EAST RUTHERFORD, N.J. -- New York Giants quarterback Eli Manning is using crutches to get around the team's facility this week, but he cast them aside before coming out in a walking boot to address assembled media Tuesday.
Manning's message, as he always tries to make it, is that there's nothing to worry about -- that the ankle surgery he had a couple of weeks ago was the right move at the right time and that it shouldn't affect the Giants' 2014 season.
"I think I'm safe to say I'll be 100 percent by the start of training camp," Manning said. "I would hope so."
Manning had arthroscopic surgery on his left ankle April 10. At that time, he and the team said he expected to be cleared to start running again in six weeks. But cleared to run doesn't necessarily mean cleared to practice.
The Giants begin OTA workouts in the last week of May and have a mandatory minicamp June 17-19. It's unclear whether Manning will be ready for those on-field activities, and that was part of the reason the team added Josh Freeman to its backup quarterback corps last week.
If Manning can make it back in time for that work, great. If not, the Giants have people in place who can operate the new offense as everyone else gets used to it.
"My No. 1 concern is getting back healthy," Manning said. "No. 2 is learning the playbook."
The Giants are doing a lot of studying this week of the offense being installed by new offensive coordinator Ben McAdoo. Guard Chris Snee said they'd spent the first two days on run concepts and hadn't even addressed passing concepts yet. But wide receiver Victor Cruz said that Manning had a pretty good understanding of the differences in the route concepts and worked on them with Cruz and others when they were at Manning's annual passing camp at Duke University.
Manning spoke Tuesday of getting "mental reps," meaning the classroom and film room time to which he'll be limited until his ankle heals enough to allow him to take the field, and he said he believed his experience as a 10-year veteran -- even though it's all been in Kevin Gilbride's offense -- would help him pick up the new offense quickly.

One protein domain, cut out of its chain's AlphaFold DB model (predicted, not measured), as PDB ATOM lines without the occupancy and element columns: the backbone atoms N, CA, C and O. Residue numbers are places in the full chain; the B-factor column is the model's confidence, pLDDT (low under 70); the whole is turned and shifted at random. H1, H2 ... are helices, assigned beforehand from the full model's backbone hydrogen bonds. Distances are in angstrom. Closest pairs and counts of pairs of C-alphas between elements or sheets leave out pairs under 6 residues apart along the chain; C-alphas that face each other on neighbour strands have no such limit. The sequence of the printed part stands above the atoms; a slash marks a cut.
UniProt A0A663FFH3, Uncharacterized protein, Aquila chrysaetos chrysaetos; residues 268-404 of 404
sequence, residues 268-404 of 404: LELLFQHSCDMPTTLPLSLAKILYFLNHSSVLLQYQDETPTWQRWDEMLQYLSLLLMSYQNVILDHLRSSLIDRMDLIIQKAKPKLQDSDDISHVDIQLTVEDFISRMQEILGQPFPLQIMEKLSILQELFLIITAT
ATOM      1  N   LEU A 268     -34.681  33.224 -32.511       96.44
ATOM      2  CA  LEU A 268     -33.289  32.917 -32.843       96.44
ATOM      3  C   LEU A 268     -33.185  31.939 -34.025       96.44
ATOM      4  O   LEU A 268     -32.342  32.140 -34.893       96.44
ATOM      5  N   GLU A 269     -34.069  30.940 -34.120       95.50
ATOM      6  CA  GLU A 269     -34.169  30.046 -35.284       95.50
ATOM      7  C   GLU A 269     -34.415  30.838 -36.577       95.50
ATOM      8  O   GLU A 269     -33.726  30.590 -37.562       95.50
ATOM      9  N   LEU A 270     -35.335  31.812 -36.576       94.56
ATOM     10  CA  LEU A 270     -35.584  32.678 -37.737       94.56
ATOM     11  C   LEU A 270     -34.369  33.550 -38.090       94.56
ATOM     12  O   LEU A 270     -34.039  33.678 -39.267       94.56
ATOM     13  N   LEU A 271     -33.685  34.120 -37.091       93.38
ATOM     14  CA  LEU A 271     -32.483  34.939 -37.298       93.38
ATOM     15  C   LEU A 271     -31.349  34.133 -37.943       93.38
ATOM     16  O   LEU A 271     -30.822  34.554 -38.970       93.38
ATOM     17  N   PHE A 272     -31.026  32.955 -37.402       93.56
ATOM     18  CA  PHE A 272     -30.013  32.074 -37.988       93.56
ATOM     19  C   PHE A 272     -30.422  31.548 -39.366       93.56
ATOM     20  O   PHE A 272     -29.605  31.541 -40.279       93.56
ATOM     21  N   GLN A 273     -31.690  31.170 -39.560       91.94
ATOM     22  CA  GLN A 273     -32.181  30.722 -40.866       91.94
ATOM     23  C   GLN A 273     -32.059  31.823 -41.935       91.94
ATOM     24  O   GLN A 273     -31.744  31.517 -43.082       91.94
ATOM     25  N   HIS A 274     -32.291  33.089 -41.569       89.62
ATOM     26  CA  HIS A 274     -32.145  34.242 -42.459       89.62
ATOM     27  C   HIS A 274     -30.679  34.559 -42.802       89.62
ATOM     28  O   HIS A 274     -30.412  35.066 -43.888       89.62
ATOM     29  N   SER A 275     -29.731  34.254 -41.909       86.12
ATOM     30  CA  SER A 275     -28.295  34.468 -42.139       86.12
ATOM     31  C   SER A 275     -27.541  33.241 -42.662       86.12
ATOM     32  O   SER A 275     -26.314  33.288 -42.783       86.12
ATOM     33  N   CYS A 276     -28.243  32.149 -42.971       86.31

"It's a little different from 10 years ago when I was a rookie in the NFL," Manning said. "I have an understanding of the game of football better. A lot of it is the same thing said differently, and there are a lot of differences, but I think it'll be OK."
Manning said he had no regrets about the timing of his surgery. Prior to the Duke camp, he'd received a cortisone shot that he said helped alleviate the pain, but he and his doctors still weren't happy with the way the ankle was healing from a sprain suffered in the season finale against Washington. So the decision to have the surgery was made at that time to allow Manning time to recover before camp.
"It ended up being a smart idea, because when they went in there with the scope, they found some things that needed to be cleaned out," Manning said. "Once the shot wore off, we didn't know how it was going to feel. So do you have the procedure then? Do you play injured? This was the right decision at the right time."
He also addressed the rumor that he injured his ankle playing basketball, which surfaced after he, his brother and some teammates were photographed on Duke's basketball court. Manning was holding a basketball in the photo.
"We went and shot baskets at the Duke facility. I was not playing basketball," Manning said. "I did not injure it playing basketball. I think at that point, my procedure was already scheduled for the next day."